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Re: they keep on growing despite early fusion



-------- Original-Nachricht --------
Datum: Fri, 25 Jan 2008 08:58:44 -0600 (GMT-06:00)
Von: david peters <davidrpeters@earthlink.net>

> re: squamates. Anybody can discover what I did, just by plugging
> in taxa.

That sounds simple, but you're talking about a PhD thesis in terms of amount of 
work. The fact that you expended far less effort than a thesis does not bode 
well for the quality of your work.

> In fact, Benton 1985 nested pterosaurs next to lepidosaurs and far
> from archosaurs in the only published cladogram that had all three
> taxa included.

Do you mean this paper?

Classification and phylogeny of the diapsid reptiles, Zool. J. Linn. Soc. 84: 
97 -- 164 (1985)

Because this one has Pterosauria as the sister-group to the rest of 
Archosauromorpha (fig. 17 and p. 154).

Also note that it does not present a cladistic analysis. I don't know if the 
computing power for a matrix with that many taxa was even available in 1985. 
Instead, Benton presented subtrees (called "cladograms") and supplied a list of 
apomorphies for each node, without trying to find out if his subtrees together 
were in fact the most parsimonious tree that explains the data. There is no 
data matrix, just those lists!

At the time, it was the most thorough treatment of the question that had ever 
been made. For today's standards, it's _not even publishable_ in the form it 
was published. (Even though the data -- the mentions of which character states 
are present in which taxa -- must not be ignored in modern studies.)

Here's the section of the text on Pterosauria (pp. 134 and 136) in its entirety:

"     Pterosaurs have typically been regarded as archosaurs that had their 
ancestry among the thecodontians (e.g. Romer, 1966; Wellnhofer, 1978). However, 
Wild (1978) has described two late [sic] Triassic genera on the basis of good 
material (*Eudimorphodon*, *Peteinosaurus*), and he has made the proposal that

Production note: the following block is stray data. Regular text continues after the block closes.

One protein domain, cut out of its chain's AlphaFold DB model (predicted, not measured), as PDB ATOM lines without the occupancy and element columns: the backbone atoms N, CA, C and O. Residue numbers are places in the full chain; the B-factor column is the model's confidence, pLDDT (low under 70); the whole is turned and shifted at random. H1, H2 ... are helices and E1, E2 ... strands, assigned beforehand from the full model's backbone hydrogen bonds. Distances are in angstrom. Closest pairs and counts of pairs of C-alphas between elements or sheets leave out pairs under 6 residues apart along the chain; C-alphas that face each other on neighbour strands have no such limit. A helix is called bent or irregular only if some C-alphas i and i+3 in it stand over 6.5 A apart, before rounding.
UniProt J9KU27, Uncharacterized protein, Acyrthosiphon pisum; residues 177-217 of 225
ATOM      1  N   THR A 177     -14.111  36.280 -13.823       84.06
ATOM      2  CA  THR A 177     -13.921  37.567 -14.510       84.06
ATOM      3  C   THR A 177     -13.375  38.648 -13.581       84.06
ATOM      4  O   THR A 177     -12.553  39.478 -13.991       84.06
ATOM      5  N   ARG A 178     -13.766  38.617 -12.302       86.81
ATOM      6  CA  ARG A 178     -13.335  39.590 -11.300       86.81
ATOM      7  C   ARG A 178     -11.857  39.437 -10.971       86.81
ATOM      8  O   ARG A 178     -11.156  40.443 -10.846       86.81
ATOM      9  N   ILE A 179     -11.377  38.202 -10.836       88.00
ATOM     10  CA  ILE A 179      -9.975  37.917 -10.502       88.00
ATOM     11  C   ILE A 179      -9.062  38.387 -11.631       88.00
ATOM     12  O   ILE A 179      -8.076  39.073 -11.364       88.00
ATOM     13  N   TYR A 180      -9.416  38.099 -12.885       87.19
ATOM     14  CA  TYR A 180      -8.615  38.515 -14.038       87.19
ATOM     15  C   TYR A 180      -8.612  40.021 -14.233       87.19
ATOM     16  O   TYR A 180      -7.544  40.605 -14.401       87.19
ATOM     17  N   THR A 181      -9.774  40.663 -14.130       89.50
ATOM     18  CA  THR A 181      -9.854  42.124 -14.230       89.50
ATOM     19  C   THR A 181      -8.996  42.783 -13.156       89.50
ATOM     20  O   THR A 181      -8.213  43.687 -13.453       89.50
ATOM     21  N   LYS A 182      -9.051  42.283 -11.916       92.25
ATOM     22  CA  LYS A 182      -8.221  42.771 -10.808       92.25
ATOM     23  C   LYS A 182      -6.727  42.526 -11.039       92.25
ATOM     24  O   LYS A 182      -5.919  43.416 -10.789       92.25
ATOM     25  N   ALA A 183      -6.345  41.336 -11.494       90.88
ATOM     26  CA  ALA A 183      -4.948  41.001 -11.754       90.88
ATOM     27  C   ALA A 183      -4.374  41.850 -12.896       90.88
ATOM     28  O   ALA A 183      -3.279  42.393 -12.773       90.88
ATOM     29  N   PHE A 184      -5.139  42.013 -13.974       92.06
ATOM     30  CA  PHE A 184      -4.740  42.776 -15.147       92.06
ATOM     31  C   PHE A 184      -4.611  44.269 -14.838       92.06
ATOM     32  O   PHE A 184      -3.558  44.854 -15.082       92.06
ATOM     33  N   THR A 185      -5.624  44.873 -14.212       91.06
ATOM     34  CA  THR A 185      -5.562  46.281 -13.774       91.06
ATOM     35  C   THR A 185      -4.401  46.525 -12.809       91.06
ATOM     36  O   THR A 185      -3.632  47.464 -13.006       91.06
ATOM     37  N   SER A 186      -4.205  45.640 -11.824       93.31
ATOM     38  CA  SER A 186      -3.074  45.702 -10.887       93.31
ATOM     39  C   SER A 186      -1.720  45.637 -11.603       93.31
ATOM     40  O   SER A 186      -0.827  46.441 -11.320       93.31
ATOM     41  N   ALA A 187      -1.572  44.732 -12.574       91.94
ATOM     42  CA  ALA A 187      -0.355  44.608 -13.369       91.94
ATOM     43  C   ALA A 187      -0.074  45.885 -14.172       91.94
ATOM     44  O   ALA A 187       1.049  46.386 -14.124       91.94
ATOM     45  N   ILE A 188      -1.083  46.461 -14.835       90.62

the pterosaurs arose directly from 'eosuchians' and are not true archosaurs. 
Pterosaurs possess an antorbital fenestra, but Wild (1978: 247) considered that 
this may be a convergence. Further, Wild (1978: 246â253) reviewed numerous 
similarities between the early pterosaurs and various 'eosuchians' and 
differences from early thecodontians. [Sounds phenetic to me.] The characters 
shared with *Youngina*, *Prolacerta* and others are all primitive to diapsids 
as a whole, except for the reduced quadratojugal, the ossified sternum, the 
'hooked' 5th metatarsal [which is now considered an autapomorphy of the diapsid 
crown-group, now that the younginiforms have been thrown out 
 of that clade], and the 3-pointed teeth seen in *Eudimorphodon*.
     Pterosaurs display all of the characters of the Neodiapsida as far as can 
be determined, except B2 (ventral processes on parietals) and B6 (emarginated 
quadrate). [B is the list of autapomorphies of Neodiapsida.] They show some 
archosauromorph synapomorphies (C4--10), but lack others: C1--3, 11--14. 
Pterosaurs share two characters with the Lepidosauromorpha [including 
Younginiformes]: the single ossified sternum, and specialized sternal 
attachments for the ribs. The most parsimonious position for the pterosaurs at 
present [based only on the mentioned characters!] is within the 
Archosauromorpha, as sister-group of all other archosauromorphs. Further work 
is needed on this question as well as on the [surprisingly ignorant] suggestion 
that Pterosauria are the sister-group of Aves (Gardiner, 1982)."

My thesis supervisor's EndNote file only mentions one other "Benton 1985", and 
that one is titled "Mass extinction among non-marine tetrapods". It's not 
likely that he'd publish two big treatises in the same year on the same topic, 
so I conclude the paper I quote above is what you mean and misremember. It is, 
after all, the closest the pterosaurs have ever come to the lepidosaurs -- and 
to the younginiforms! -- in a published paper.
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